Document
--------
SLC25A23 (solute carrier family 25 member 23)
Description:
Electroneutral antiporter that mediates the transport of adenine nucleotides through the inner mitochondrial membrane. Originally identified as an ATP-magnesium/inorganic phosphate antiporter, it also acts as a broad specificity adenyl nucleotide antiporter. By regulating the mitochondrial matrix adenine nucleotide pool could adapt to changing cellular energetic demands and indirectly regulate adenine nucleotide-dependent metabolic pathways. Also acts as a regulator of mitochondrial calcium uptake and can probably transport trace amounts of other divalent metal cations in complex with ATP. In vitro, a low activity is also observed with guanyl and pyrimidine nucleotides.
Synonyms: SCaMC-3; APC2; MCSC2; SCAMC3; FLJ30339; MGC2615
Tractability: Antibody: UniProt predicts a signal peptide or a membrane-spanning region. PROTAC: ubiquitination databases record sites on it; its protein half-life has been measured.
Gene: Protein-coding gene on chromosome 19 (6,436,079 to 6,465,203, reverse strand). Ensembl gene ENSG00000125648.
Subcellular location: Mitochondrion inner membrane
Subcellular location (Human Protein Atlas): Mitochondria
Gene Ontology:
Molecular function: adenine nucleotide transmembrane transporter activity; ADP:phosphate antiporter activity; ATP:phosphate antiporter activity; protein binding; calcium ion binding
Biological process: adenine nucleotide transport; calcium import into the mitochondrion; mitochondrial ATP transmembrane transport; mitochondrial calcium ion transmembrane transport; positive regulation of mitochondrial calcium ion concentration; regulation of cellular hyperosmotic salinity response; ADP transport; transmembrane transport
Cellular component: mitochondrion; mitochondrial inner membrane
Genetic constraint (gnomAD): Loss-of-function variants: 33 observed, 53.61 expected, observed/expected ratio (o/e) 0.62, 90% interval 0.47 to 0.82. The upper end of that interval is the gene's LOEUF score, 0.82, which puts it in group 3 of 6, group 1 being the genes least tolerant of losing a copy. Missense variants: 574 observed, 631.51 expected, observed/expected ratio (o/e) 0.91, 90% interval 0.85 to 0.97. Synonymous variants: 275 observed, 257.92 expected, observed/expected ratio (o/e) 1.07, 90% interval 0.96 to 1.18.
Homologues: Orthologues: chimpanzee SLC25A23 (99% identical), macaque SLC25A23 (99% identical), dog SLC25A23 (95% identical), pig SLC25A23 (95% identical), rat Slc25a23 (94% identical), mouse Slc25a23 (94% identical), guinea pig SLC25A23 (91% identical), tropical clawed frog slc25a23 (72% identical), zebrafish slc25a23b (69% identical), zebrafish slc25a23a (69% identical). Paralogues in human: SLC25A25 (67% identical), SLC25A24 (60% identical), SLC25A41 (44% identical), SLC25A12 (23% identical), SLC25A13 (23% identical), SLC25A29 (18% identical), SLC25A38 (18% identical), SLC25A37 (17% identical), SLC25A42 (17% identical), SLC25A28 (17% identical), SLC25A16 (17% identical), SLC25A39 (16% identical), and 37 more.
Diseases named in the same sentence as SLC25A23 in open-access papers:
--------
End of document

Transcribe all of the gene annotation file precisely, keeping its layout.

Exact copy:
SLC25A23 (solute carrier family 25 member 23)
Description:
Electroneutral antiporter that mediates the transport of adenine nucleotides through the inner mitochondrial membrane. Originally identified as an ATP-magnesium/inorganic phosphate antiporter, it also acts as a broad specificity adenyl nucleotide antiporter. By regulating the mitochondrial matrix adenine nucleotide pool could adapt to changing cellular energetic demands and indirectly regulate adenine nucleotide-dependent metabolic pathways. Also acts as a regulator of mitochondrial calcium uptake and can probably transport trace amounts of other divalent metal cations in complex with ATP. In vitro, a low activity is also observed with guanyl and pyrimidine nucleotides.
Synonyms: SCaMC-3; APC2; MCSC2; SCAMC3; FLJ30339; MGC2615
Tractability: Antibody: UniProt predicts a signal peptide or a membrane-spanning region. PROTAC: ubiquitination databases record sites on it; its protein half-life has been measured.
Gene: Protein-coding gene on chromosome 19 (6,436,079 to 6,465,203, reverse strand). Ensembl gene ENSG00000125648.
Subcellular location: Mitochondrion inner membrane
Subcellular location (Human Protein Atlas): Mitochondria
Gene Ontology:
Molecular function: adenine nucleotide transmembrane transporter activity; ADP:phosphate antiporter activity; ATP:phosphate antiporter activity; protein binding; calcium ion binding
Biological process: adenine nucleotide transport; calcium import into the mitochondrion; mitochondrial ATP transmembrane transport; mitochondrial calcium ion transmembrane transport; positive regulation of mitochondrial calcium ion concentration; regulation of cellular hyperosmotic salinity response; ADP transport; transmembrane transport
Cellular component: mitochondrion; mitochondrial inner membrane
Genetic constraint (gnomAD): Loss-of-function variants: 33 observed, 53.61 expected, observed/expected ratio (o/e) 0.62, 90% interval 0.47 to 0.82. The upper end of that interval is the gene's LOEUF score, 0.82, which puts it in group 3 of 6, group 1 being the genes least tolerant of losing a copy. Missense variants: 574 observed, 631.51 expected, observed/expected ratio (o/e) 0.91, 90% interval 0.85 to 0.97. Synonymous variants: 275 observed, 257.92 expected, observed/expected ratio (o/e) 1.07, 90% interval 0.96 to 1.18.
Homologues: Orthologues: chimpanzee SLC25A23 (99% identical), macaque SLC25A23 (99% identical), dog SLC25A23 (95% identical), pig SLC25A23 (95% identical), rat Slc25a23 (94% identical), mouse Slc25a23 (94% identical), guinea pig SLC25A23 (91% identical), tropical clawed frog slc25a23 (72% identical), zebrafish slc25a23b (69% identical), zebrafish slc25a23a (69% identical). Paralogues in human: SLC25A25 (67% identical), SLC25A24 (60% identical), SLC25A41 (44% identical), SLC25A12 (23% identical), SLC25A13 (23% identical), SLC25A29 (18% identical), SLC25A38 (18% identical), SLC25A37 (17% identical), SLC25A42 (17% identical), SLC25A28 (17% identical), SLC25A16 (17% identical), SLC25A39 (16% identical), and 37 more.
Diseases named in the same sentence as SLC25A23 in open-access papers: